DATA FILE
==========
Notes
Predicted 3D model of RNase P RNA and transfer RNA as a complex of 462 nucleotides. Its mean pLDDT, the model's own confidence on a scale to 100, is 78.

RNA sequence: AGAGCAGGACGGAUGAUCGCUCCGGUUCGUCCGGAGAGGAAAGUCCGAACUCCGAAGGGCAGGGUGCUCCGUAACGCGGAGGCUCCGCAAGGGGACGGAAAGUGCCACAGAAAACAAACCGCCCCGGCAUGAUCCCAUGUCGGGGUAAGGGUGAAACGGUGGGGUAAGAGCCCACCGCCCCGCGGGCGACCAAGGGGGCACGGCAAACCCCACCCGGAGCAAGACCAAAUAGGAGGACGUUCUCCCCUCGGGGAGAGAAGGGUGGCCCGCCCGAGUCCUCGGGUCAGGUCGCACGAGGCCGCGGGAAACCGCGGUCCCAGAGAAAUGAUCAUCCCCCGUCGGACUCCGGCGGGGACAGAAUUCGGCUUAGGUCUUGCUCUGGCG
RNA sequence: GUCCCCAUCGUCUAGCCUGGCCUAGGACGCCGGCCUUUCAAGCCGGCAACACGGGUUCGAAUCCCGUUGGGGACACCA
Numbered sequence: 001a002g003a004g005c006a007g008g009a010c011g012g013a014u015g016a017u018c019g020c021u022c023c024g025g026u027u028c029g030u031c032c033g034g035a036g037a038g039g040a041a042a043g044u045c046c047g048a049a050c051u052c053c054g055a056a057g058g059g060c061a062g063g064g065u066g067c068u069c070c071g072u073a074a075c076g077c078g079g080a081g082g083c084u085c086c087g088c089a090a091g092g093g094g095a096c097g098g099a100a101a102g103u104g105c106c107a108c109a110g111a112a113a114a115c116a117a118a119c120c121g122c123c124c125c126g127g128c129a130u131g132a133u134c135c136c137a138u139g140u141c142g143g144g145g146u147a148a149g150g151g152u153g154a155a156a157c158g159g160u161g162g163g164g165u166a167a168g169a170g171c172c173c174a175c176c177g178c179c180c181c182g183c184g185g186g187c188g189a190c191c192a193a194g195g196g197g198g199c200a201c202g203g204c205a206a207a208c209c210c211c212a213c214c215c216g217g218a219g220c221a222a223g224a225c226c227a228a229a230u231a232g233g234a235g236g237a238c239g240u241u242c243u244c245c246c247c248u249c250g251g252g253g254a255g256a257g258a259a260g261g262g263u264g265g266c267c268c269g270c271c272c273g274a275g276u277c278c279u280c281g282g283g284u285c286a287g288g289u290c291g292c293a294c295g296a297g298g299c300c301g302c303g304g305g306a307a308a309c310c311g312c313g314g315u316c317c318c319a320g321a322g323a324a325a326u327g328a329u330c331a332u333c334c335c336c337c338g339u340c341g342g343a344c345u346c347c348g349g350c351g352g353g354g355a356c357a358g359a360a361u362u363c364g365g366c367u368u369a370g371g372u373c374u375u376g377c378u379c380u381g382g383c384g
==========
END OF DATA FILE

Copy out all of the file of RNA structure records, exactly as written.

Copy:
Notes
Predicted 3D model of RNase P RNA and transfer RNA as a complex of 462 nucleotides. Its mean pLDDT, the model's own confidence on a scale to 100, is 78.

RNA sequence: AGAGCAGGACGGAUGAUCGCUCCGGUUCGUCCGGAGAGGAAAGUCCGAACUCCGAAGGGCAGGGUGCUCCGUAACGCGGAGGCUCCGCAAGGGGACGGAAAGUGCCACAGAAAACAAACCGCCCCGGCAUGAUCCCAUGUCGGGGUAAGGGUGAAACGGUGGGGUAAGAGCCCACCGCCCCGCGGGCGACCAAGGGGGCACGGCAAACCCCACCCGGAGCAAGACCAAAUAGGAGGACGUUCUCCCCUCGGGGAGAGAAGGGUGGCCCGCCCGAGUCCUCGGGUCAGGUCGCACGAGGCCGCGGGAAACCGCGGUCCCAGAGAAAUGAUCAUCCCCCGUCGGACUCCGGCGGGGACAGAAUUCGGCUUAGGUCUUGCUCUGGCG
RNA sequence: GUCCCCAUCGUCUAGCCUGGCCUAGGACGCCGGCCUUUCAAGCCGGCAACACGGGUUCGAAUCCCGUUGGGGACACCA
Numbered sequence: 001a002g003a004g005c006a007g008g009a010c011g012g013a014u015g016a017u018c019g020c021u022c023c024g025g026u027u028c029g030u031c032c033g034g035a036g037a038g039g040a041a042a043g044u045c046c047g048a049a050c051u052c053c054g055a056a057g058g059g060c061a062g063g064g065u066g067c068u069c070c071g072u073a074a075c076g077c078g079g080a081g082g083c084u085c086c087g088c089a090a091g092g093g094g095a096c097g098g099a100a101a102g103u104g105c106c107a108c109a110g111a112a113a114a115c116a117a118a119c120c121g122c123c124c125c126g127g128c129a130u131g132a133u134c135c136c137a138u139g140u141c142g143g144g145g146u147a148a149g150g151g152u153g154a155a156a157c158g159g160u161g162g163g164g165u166a167a168g169a170g171c172c173c174a175c176c177g178c179c180c181c182g183c184g185g186g187c188g189a190c191c192a193a194g195g196g197g198g199c200a201c202g203g204c205a206a207a208c209c210c211c212a213c214c215c216g217g218a219g220c221a222a223g224a225c226c227a228a229a230u231a232g233g234a235g236g237a238c239g240u241u242c243u244c245c246c247c248u249c250g251g252g253g254a255g256a257g258a259a260g261g262g263u264g265g266c267c268c269g270c271c272c273g274a275g276u277c278c279u280c281g282g283g284u285c286a287g288g289u290c291g292c293a294c295g296a297g298g299c300c301g302c303g304g305g306a307a308a309c310c311g312c313g314g315u316c317c318c319a320g321a322g323a324a325a326u327g328a329u330c331a332u333c334c335c336c337c338g339u340c341g342g343a344c345u346c347c348g349g350c351g352g353g354g355a356c357a358g359a360a361u362u363c364g365g366c367u368u369a370g371g372u373c374u375u376g377c378u379c380u381g382g383c384g